This volume collects four published articles by the late Tamara Horowitz and two unpublished papers on decision theory: "Making Rational Decisions When Preferences Cycle" and the monograph-length "The Backtracking Fallacy." An introduction is provided by editor Joseph Camp. Horowitz preferred to recognize the diversity of rationality, both practical and theoretical rationality. She resisted the temptation to accept simple theories of rationality that are quick to characterize ordinary reasoning as fallacious. This broadly humanist approach to philosophy is exemplified by the (...) articles in this collection. As just one example, in "The Backtracking Fallacy," she argues that there are policies for decision-making a person may adopt if the person prefers to do so, but need not adopt. A person who employs such a policy no longer can regard standard expected utility theory as exceptionless, thereby sacrificing theoretical simplicity. But it is a mistake, Horowitz argues, to preserve theoretical simplicity by falsifying the decision making methods real people really use. (shrink)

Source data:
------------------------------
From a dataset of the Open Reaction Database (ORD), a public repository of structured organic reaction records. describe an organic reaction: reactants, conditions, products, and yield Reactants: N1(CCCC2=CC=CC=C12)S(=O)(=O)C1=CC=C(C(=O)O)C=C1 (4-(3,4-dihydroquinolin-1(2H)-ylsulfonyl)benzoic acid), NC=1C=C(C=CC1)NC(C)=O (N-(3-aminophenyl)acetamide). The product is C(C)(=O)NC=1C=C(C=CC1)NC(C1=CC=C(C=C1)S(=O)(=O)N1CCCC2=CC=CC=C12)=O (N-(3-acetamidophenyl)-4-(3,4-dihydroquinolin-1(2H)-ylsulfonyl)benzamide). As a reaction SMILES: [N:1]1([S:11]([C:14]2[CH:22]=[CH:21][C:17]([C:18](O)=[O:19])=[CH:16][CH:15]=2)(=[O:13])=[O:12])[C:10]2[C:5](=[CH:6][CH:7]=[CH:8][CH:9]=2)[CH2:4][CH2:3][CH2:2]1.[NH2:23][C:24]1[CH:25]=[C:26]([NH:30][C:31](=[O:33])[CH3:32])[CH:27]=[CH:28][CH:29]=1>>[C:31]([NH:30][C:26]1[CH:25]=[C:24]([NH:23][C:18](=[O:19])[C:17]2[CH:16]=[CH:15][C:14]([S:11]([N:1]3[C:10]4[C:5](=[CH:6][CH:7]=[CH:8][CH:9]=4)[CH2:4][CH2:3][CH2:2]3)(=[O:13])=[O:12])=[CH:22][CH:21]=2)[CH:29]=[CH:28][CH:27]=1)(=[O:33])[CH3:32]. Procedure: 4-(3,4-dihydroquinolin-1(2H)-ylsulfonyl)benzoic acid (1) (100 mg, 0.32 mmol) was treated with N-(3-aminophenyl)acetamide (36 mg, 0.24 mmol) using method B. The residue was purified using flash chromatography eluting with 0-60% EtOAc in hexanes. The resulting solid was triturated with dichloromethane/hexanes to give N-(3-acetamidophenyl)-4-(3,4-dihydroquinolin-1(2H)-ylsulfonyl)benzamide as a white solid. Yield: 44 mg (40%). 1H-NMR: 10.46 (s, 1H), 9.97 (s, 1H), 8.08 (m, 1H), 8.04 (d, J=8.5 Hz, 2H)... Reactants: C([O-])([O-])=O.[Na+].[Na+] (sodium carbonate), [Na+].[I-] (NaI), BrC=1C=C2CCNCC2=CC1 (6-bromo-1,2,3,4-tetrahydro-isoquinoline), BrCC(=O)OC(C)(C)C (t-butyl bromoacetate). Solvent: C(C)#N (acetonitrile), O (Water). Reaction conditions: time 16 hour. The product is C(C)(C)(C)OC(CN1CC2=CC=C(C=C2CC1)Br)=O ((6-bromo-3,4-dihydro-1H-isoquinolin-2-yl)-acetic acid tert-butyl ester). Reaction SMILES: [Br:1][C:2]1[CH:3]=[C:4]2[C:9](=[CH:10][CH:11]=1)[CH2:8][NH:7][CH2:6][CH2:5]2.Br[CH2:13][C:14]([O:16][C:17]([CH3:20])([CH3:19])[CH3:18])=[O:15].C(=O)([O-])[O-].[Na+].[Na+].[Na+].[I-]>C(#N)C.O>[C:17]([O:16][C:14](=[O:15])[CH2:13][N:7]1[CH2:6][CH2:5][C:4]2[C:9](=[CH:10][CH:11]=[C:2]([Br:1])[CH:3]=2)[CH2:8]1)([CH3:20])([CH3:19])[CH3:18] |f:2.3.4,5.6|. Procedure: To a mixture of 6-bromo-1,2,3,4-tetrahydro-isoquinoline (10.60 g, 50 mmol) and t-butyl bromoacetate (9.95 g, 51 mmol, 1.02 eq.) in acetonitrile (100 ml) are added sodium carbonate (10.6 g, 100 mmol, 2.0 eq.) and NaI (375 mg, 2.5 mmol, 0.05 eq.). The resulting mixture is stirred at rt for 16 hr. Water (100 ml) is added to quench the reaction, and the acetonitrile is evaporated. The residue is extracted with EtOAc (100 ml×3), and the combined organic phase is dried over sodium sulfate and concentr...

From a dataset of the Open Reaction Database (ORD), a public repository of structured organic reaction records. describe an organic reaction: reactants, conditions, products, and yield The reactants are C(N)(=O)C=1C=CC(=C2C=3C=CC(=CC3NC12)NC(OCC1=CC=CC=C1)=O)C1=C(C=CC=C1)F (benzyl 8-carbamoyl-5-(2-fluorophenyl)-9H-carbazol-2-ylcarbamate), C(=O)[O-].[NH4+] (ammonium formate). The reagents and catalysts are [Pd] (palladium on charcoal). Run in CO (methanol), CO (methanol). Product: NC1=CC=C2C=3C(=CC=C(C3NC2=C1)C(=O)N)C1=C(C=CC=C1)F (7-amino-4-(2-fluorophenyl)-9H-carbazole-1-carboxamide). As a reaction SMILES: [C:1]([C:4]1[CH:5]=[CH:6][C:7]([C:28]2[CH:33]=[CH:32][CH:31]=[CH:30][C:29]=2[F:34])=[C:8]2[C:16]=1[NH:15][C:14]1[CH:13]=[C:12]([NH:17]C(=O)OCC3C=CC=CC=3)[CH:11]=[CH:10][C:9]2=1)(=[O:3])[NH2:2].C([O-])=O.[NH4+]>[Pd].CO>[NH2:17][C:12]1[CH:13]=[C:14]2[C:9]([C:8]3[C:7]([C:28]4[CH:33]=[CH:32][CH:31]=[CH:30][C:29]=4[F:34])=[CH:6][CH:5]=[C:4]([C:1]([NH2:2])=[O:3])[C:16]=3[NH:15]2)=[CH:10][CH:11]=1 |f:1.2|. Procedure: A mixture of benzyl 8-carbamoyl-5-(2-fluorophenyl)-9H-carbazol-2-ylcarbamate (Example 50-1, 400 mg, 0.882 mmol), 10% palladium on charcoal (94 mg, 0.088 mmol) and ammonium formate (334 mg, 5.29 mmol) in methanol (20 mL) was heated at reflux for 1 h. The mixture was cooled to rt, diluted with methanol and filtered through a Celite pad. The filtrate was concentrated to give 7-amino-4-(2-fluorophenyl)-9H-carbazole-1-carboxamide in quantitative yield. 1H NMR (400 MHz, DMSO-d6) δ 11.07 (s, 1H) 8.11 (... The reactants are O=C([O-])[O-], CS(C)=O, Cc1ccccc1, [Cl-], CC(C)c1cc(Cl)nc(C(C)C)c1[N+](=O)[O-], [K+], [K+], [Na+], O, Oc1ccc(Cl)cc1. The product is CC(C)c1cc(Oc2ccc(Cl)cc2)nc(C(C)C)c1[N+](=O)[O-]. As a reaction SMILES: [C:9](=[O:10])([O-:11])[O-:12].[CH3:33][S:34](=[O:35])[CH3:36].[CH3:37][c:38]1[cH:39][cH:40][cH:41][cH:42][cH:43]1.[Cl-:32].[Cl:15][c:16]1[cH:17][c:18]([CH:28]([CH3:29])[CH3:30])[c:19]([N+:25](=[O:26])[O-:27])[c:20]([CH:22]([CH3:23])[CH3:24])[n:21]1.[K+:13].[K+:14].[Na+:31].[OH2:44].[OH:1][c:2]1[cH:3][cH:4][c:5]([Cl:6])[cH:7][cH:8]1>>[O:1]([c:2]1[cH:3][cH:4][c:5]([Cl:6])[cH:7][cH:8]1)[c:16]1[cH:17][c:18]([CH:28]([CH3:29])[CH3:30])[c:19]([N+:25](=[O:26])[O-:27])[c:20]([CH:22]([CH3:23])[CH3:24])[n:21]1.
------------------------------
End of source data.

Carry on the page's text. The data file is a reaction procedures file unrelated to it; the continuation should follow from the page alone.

This book offers a new philosophical analysis of readings and studies by Walter Benjamin. Tamara Tagliacozzo uncovers a remarkable continuity in Benjamin's thought: the difference between “early” and “late” Benjamin is not as great as generally believed.
: This essay highlights how contemporary Muslim fundamentalists reduce Islam's rich and complex intellectual legacy to a set of authoritarian rules. The three branches of classical Islamic education-theology, jurisprudence, and ethics-are particularly targeted. The reductionist pattern applied to these areas is designed to eliminate both the scholarly space of inquiry and the room for individual reflection traditionally granted to its followers by Islamic religion. The essay ends with an analysis of the language used by Osama bin Laden in various documents (...) over the last ten years that show how he has abused Islam's jurisprudential tradition to confer on him a convenient likeness of legality. (shrink)
To what extent can philosophical thought experiments reveal norms? Some ethicists have argued that certain thought experiments reveal that people draw a morally significant distinction between "doing" and "allowing". I examine one such thought experiment in detail and argue that the intuitions it elicits can be explained by "prospect theory", a psychological theory about the way people reason. The extent to which such alternative explanations of the results of thought experiments in philosophy are generally available is an empirical question.